It is apparent that we desperately need to find a better way of relating to one another, and that the broken aspects of the world’s relationships between countries are reflected within our own individual relationships. When Mother Teresa was receiving her Noble Peace prize she was asked by a member of the audience, “What can I do to promote world peace?” She responded: “Go home and love your family.” Another time in another context she told the audience to “Sweep off your neighbor’s porch.” She was emphasizing that world peace can only be accomplished by the repair and maintenance of our individual relationships, starting with the members of our own families. Individuals are not aggressive and violent by nature; violence is a learned response to the denial of our basic human needs, for love and security.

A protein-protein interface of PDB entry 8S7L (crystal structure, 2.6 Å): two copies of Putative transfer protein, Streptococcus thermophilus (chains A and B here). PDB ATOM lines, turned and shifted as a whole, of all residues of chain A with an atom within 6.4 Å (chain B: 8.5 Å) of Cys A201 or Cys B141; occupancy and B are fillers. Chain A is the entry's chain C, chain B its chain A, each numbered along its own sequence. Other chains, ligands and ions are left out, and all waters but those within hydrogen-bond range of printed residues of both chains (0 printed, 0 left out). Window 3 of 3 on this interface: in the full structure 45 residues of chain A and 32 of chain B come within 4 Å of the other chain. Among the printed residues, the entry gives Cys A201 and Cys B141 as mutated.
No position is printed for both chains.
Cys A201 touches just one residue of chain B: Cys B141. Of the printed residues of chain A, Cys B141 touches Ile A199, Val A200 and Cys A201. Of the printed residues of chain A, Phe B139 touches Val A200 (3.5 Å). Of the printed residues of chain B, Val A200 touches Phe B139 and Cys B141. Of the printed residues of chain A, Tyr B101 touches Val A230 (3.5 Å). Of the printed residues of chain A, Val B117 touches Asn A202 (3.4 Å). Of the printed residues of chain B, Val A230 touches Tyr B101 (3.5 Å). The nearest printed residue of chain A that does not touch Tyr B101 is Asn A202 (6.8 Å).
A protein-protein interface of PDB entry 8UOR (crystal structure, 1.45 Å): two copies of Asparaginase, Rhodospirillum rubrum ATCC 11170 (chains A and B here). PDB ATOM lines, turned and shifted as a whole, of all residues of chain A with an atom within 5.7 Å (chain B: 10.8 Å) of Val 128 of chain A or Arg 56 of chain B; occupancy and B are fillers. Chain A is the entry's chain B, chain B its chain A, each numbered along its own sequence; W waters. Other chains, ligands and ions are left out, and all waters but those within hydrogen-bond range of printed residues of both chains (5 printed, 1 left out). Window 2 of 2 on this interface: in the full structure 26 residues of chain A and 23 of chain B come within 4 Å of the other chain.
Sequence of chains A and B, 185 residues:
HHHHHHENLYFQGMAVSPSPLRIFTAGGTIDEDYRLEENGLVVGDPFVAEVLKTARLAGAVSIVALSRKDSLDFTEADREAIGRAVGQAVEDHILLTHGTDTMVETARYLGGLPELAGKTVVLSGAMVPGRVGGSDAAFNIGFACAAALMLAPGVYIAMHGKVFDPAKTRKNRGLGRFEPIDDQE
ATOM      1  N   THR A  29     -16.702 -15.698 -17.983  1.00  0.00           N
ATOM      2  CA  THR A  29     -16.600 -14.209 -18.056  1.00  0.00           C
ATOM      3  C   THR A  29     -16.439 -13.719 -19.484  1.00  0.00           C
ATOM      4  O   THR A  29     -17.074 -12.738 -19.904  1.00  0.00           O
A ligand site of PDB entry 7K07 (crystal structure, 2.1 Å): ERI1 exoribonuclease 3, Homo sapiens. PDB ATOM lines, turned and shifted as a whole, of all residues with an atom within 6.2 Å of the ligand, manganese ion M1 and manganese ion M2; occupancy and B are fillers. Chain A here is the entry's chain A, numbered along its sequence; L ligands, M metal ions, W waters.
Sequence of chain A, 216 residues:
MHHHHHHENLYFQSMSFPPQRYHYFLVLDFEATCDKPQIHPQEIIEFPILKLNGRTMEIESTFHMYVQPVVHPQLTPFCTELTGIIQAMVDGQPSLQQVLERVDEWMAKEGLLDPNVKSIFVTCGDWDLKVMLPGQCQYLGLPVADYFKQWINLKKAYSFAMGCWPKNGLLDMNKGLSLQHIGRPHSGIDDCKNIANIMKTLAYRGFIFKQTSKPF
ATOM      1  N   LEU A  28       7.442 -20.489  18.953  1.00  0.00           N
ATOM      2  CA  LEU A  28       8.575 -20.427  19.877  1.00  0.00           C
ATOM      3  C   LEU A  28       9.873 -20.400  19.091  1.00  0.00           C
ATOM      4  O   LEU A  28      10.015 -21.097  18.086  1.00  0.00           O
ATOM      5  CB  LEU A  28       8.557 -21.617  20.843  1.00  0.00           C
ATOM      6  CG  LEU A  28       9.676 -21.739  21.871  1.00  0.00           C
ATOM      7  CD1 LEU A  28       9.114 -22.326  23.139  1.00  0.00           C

The good news is that within the last few years there has been an explosion of new approaches to the resolution of conflict within the family. The adversary system is now regarded by most far sighted individuals as an outdated and ineffective method for resolving conflicts within the family. Most of the time the adversary system makes the problem worse, as the members of the family are forced to talk trash about the other member to “win” their case and obtain custody of the children or a better financial settlement. One new method of dispute resolution is collaborative law.